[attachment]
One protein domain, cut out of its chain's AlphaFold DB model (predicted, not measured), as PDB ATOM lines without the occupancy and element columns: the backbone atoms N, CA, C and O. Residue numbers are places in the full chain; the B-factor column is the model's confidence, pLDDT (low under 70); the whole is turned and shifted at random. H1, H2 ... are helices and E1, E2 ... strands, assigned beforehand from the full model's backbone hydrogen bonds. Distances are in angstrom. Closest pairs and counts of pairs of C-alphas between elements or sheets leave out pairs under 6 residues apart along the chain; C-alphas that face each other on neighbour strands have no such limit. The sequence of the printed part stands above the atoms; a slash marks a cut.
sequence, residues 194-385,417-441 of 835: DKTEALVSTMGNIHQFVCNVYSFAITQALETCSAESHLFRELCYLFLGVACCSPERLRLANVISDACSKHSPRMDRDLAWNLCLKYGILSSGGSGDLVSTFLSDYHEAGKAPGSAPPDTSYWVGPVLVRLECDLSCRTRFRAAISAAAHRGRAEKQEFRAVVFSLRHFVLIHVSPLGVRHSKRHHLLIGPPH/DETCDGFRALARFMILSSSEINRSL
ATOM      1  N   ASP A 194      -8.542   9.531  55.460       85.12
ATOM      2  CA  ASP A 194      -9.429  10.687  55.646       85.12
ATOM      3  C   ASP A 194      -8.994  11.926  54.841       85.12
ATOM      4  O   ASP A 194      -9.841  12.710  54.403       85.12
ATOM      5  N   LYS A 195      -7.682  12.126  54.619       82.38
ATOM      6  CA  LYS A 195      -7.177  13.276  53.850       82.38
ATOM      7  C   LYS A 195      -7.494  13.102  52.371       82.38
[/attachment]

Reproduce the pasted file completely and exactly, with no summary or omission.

One protein domain, cut out of its chain's AlphaFold DB model (predicted, not measured), as PDB ATOM lines without the occupancy and element columns: the backbone atoms N, CA, C and O. Residue numbers are places in the full chain; the B-factor column is the model's confidence, pLDDT (low under 70); the whole is turned and shifted at random. H1, H2 ... are helices and E1, E2 ... strands, assigned beforehand from the full model's backbone hydrogen bonds. Distances are in angstrom. Closest pairs and counts of pairs of C-alphas between elements or sheets leave out pairs under 6 residues apart along the chain; C-alphas that face each other on neighbour strands have no such limit. The sequence of the printed part stands above the atoms; a slash marks a cut.
sequence, residues 194-385,417-441 of 835: DKTEALVSTMGNIHQFVCNVYSFAITQALETCSAESHLFRELCYLFLGVACCSPERLRLANVISDACSKHSPRMDRDLAWNLCLKYGILSSGGSGDLVSTFLSDYHEAGKAPGSAPPDTSYWVGPVLVRLECDLSCRTRFRAAISAAAHRGRAEKQEFRAVVFSLRHFVLIHVSPLGVRHSKRHHLLIGPPH/DETCDGFRALARFMILSSSEINRSL
ATOM      1  N   ASP A 194      -8.542   9.531  55.460       85.12
ATOM      2  CA  ASP A 194      -9.429  10.687  55.646       85.12
ATOM      3  C   ASP A 194      -8.994  11.926  54.841       85.12
ATOM      4  O   ASP A 194      -9.841  12.710  54.403       85.12
ATOM      5  N   LYS A 195      -7.682  12.126  54.619       82.38
ATOM      6  CA  LYS A 195      -7.177  13.276  53.850       82.38
ATOM      7  C   LYS A 195      -7.494  13.102  52.371       82.38